Wingleader Chillin' With My Peeps

    Cool cool! Good things to know! I cracked one of Lydia's eggs open today to see if it was fertile and it turned out it was not, so I'm going to go out on a limb and thing this one isn't either, but I'm going to wait a few more days and candle this one just to be sure.

    I did, however, find out that one of my far younger hens IS laying fertile eggs! So I'll probably wait to get a few before I try to hatch them, as per the suggestion up there. Now, how do I store the eggs before putting them all in the incubator at once? The fertile one was on the counter for a day or two and had a red spot when I cracked it open earlier, so is just plonking them on the counter acceptable? I don't want one egg to get too much of a head-start on the others.
  5. aoxa

    aoxa Overrun With Chickens

    The red spot happens when a blood vessel breaks off when the yolk is released from the ovum (can't think of right term for this...) and has nothing to do with fertility. These blood spots are nothing to be concerned about either.

    You should be as gentle as possible with hatching eggs, but really it doesn't usually harm them. Put them all in at once. You don't want a staggered hatch.

    Store your eggs in the basement if possible. Best temps to store them at is between 55 - 65 degrees. I have stored them between 70-80 with not much of a hatch issue, but just to be safe, store them in the basement. Your eggs will have more challenges to go through than most, as your incubator fluctuates. Better to handle and store them properly prior to incubating.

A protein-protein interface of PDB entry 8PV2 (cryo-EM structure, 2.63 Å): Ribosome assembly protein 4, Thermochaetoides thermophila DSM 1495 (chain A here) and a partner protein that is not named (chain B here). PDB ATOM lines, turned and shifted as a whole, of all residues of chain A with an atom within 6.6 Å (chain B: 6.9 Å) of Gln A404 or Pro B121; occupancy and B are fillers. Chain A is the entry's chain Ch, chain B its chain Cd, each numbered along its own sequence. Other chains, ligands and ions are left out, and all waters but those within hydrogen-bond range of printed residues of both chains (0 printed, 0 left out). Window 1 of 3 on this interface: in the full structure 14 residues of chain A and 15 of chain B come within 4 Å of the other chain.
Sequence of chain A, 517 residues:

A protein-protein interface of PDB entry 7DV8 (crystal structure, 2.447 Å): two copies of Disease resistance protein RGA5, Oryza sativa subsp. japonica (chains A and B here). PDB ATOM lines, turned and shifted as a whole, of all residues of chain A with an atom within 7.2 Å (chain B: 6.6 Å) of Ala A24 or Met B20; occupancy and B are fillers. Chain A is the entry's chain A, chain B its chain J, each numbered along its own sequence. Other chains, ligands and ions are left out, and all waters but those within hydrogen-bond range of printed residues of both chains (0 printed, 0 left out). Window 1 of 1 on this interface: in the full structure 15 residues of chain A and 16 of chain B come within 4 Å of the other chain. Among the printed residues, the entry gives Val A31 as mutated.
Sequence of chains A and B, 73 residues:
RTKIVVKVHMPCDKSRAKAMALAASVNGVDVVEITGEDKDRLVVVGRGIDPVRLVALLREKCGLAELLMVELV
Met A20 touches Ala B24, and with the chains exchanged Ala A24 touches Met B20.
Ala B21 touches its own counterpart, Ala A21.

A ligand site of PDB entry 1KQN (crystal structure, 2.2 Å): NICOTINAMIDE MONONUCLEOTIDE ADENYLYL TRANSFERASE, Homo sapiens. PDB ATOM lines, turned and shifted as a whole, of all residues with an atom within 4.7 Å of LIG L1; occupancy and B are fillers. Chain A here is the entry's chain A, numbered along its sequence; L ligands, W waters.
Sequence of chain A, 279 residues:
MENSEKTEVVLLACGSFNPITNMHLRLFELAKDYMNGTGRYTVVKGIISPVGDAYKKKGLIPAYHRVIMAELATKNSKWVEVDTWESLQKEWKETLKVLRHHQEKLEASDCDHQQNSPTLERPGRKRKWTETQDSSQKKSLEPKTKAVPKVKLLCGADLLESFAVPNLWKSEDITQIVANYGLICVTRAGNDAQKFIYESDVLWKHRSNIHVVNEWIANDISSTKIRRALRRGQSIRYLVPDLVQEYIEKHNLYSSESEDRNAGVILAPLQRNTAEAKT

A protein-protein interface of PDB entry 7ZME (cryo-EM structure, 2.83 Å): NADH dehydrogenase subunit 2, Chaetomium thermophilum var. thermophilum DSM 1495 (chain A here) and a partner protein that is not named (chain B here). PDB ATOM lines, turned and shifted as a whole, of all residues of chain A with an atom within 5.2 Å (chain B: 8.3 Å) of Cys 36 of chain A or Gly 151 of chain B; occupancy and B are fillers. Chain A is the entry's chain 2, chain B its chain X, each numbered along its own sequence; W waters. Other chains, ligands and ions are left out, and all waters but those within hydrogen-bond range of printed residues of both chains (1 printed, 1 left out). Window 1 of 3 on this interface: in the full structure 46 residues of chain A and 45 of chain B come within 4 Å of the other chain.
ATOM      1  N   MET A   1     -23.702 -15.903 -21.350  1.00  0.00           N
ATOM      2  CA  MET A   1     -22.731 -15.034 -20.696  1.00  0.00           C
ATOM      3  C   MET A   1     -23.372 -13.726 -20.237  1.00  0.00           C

Let eggs come up to room temperature before putting them in the incubator.
  6. Wingleader

    Wingleader Chillin' With My Peeps

    Hey, thanks! The house they're stored in is actually currently under construction, without a proper heating system, and we haven't moved in yet (though we're out there every day, all day, practically). so the temperature stays in that 55-65 degree range. Good thing to know about that red spot. I didn't think it was a problem. But aside from that, one of the other eggs I cracked DID have that little white "donut" instead of just the spot.

    I know which chicken has been laying these eggs, which are green, and I think she is an ameraucana (she wasn't labelled very well at auction). We have three little EE roos (that may need to find new homes soon) that just hit the point where they're crowing, but I'm absolutely positive it isn't those boys who knocked her up. Has anyone seen what a cross between an ameraucana and a white leghorn looks like?
  7. aoxa

    aoxa Overrun With Chickens

    If she's laying green eggs, right away tells me she is an EE and not an Ameraucana :)

    Ameraucanas must lay blue eggs. Easter Eggers can lay blue as well, but to be considered pure Ameraucana they have to fit the standards (be blue Wheaton, blue, white, buff, brown red, Wheaton, black, and silver) they have to have slate legs, reddish bay eyes, and not have any yellow on their beak. They also have to breed true 50% of the time.

    It's a tough standard, but they are really rare - and are so often mislabelled.